Letter Offers Faithful Reassurance to Christians in Strife-Torn Areas
April 6, 2016
Christians in the Middle East greet one another by saying, “Almaseh Kam”—“The Christ is risen”—from Easter Sunday until Advent, and I greet all of you, dear brothers and sisters, with this same resurrection assurance! In the week that follows Easter I normally read (and preach) the story of the two disciples on the road to Emmaus (Luke 24:13–35), and I would encourage all of you to look again at this familiar passage. I think of this event as “the restoration of resurrection hope.”
This year, especially, with what is happening in the Middle East, particularly in Syria, I find this story so appropriate to share with the Christians of Syria, as a reminder that Christ “shows up” to us, with us, and for us even in the darkest and saddest of times. And I would like to think that it might be equally appropriate to share it with you, my friends, as so many of you carry a burden of concern for Christian presence and witness in Syria and beyond. You are part of the effort to restore hope to the church in Syria, through your intercessory prayers and your emails, which are full of loving concern, as well as your contributions that support families displaced by the violence.
Christians in Syria have great anxiety about the future because they see what has happened in other parts of the Middle East, where in the aftermath of upheavals that have brought about new governments the church has not always found itself to be in a good situation. Half a million Christians have been displaced from Iraq. In Egypt more radical forms of Islam have arisen and now have political power. So we must all be much in prayer that a peaceful solution can be found and that a vibrant national dialogue will begin that can give freedom to all and protection for fragile minorities. If that were to happen, the very real experience of Christ’s passion could, indeed, lead to “the restoration of resurrection hope”!
I would like to share one story of a young Presbyterian pastor serving a small church in a troubled area in Syria. He was so scared and fearful for his life that he decided to leave the small town and the church he was pastoring and seek a safer place. But not long after reaching that place of safety, he discovered that he could not live with his decision and decided to go back to his church just before Holy Week, to be with his congregation and to give witness to the Hope of the resurrection.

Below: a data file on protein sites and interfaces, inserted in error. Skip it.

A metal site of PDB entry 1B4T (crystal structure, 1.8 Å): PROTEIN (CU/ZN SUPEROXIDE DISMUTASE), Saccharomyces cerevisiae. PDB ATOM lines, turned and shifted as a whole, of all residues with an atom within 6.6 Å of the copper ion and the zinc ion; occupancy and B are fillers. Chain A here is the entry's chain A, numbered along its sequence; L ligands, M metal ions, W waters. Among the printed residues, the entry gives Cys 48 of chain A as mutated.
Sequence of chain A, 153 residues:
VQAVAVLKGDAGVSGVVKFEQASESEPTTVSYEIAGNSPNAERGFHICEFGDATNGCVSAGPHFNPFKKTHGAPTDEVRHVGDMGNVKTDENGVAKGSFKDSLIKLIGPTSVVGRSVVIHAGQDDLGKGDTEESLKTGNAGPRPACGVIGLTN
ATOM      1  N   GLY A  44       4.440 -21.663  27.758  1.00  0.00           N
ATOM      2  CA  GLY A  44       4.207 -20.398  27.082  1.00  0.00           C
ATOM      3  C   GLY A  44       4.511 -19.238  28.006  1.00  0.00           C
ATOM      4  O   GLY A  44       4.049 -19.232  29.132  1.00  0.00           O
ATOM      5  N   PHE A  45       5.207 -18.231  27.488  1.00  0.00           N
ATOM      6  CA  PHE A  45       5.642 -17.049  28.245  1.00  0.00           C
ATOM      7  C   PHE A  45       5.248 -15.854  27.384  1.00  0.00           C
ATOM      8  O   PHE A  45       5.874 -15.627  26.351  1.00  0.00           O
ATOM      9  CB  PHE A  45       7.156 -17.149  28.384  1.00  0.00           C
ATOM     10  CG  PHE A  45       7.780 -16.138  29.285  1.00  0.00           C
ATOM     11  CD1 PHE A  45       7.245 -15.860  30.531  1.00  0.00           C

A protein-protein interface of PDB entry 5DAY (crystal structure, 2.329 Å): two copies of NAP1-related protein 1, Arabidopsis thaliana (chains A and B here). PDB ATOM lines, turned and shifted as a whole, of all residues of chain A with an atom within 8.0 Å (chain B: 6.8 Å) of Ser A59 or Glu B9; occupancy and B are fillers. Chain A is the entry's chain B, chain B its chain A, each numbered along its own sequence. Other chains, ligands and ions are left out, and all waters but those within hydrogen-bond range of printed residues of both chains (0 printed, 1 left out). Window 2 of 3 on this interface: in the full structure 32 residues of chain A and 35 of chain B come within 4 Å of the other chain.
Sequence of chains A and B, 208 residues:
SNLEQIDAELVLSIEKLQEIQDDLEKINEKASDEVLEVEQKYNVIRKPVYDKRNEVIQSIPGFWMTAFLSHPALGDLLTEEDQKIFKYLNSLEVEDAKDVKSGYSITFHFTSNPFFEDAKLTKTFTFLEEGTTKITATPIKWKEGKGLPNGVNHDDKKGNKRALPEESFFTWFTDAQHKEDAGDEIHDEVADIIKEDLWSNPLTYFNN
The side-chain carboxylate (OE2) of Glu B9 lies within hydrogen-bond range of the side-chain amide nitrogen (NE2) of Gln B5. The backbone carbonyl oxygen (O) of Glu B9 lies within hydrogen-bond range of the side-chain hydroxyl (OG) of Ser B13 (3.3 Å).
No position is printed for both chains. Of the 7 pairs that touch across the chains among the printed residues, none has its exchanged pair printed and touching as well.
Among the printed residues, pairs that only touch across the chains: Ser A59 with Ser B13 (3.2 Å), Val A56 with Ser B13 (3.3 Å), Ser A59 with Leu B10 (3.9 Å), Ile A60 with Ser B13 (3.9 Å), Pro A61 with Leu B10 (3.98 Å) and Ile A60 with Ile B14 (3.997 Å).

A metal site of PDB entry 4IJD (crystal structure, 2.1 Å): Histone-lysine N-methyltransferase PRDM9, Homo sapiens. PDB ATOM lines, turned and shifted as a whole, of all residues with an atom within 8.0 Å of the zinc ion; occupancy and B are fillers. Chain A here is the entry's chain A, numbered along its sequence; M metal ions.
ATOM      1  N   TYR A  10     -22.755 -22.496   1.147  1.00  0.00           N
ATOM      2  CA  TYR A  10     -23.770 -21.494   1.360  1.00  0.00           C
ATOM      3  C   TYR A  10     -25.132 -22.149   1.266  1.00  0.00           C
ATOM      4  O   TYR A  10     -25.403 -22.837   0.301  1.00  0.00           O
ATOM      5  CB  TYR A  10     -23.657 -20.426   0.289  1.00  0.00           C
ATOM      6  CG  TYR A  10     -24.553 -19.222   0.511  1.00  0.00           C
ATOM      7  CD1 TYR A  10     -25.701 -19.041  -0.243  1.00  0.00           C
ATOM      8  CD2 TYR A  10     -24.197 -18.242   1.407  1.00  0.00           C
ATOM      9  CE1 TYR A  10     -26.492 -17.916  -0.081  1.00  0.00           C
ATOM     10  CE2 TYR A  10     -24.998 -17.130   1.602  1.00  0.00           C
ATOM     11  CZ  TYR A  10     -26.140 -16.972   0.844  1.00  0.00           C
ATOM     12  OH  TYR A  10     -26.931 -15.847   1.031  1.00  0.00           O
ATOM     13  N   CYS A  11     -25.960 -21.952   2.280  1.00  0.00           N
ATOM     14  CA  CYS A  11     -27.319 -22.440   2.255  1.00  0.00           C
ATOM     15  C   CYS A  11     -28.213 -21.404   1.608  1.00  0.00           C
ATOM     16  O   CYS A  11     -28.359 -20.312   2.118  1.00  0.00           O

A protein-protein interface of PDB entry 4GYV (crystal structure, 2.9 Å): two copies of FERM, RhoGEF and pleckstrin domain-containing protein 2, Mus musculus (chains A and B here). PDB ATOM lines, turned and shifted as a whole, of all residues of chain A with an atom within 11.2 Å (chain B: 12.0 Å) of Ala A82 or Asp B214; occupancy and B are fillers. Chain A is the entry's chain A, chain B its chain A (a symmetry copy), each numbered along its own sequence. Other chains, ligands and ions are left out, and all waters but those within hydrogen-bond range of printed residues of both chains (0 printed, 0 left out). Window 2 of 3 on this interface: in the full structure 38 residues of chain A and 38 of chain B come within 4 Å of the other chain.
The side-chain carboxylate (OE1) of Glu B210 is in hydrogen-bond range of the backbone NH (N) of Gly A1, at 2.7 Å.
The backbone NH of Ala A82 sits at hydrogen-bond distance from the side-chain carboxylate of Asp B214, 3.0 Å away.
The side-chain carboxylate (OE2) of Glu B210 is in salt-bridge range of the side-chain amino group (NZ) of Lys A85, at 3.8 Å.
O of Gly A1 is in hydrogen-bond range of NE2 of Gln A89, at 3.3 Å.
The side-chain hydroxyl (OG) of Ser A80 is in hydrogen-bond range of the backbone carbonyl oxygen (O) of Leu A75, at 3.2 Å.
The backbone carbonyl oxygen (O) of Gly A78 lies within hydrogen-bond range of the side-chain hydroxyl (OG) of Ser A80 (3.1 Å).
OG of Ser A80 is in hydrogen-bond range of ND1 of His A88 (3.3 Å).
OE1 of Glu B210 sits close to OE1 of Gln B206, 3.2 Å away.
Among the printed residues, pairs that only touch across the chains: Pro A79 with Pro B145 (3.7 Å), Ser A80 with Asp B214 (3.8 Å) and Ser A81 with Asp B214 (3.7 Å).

The Presbyterian Church of Syria and Lebanon (known as the National Evangelical Synod of Syria and Lebanon) appealed to its partners around the world to help them in coming alongside families who have been affected by the violence in Syria—people who have had to leave their homes, jobs, and schools. From its own budget, the synod designated a large amount for an immediate response to help those families with rent, food, medicine, school fees, and other relief items.
The PC(USA), through Presbyterian Disaster Assistance, made an immediate grant to the synod and is also appealing to congregations to give through One Great Hour of Sharing. This will benefit the synod as well as other ecumenical partners. The Outreach Foundation, a strategic mission partner of the PC(USA), has provided a gift of more than $32,000 to the synod and continues to seek contributions. Local congregations also have been generous, as have partners in Europe. The synod estimates that about 150 families in its area have been affected by the violence. May we, along with them, experience the “Emmaus encounter” as our resurrected Christ restores hope. He alone is Lord of the future, and we can be assured that he awaits us at the end of whatever road we are compelled to walk.
In Christ, Nuhad Tomeh
Let us join in prayer for:
PC(USA) Agencies’ Staff
Let us pray
John 20:19–31 (NIV)
On the evening of that first day of the week, when the disciples were together, with the doors locked for fear of the Jewish leaders, Jesus came and stood among them and said, “Peace be with you!” After he said this, he showed them his hands and side. The disciples were overjoyed when they saw the Lord. Again Jesus said, “Peace be with you! As the Father has sent me, I am sending you.” And with that he breathed on them and said, “Receive the Holy Spirit. If you forgive anyone’s sins, their sins are forgiven; if you do not forgive them, they are not forgiven.”
Now Thomas (also known as Didymus), one of the Twelve, was not with the disciples when Jesus came. So the other disciples told him, “We have seen the Lord!” But he said to them, “Unless I see the nail marks in his hands and put my finger where the nails were, and put my hand into his side, I will not believe.”
A week later his disciples were in the house again, and Thomas was with them. Though the doors were locked, Jesus came and stood among them and said, “Peace be with you!” Then he said to Thomas, “Put your finger here; see my hands. Reach out your hand and put it into my side. Stop doubting and believe.”
Thomas said to him, “My Lord and my God!” Then Jesus told him, “Because you have seen me, you have believed; blessed are those who have not seen and yet have believed.”
Jesus performed many other signs in the presence of his disciples, which are not recorded in this book. But these are written that you may believe that Jesus is the Messiah, the Son of God, and that by believing you may have life in his name.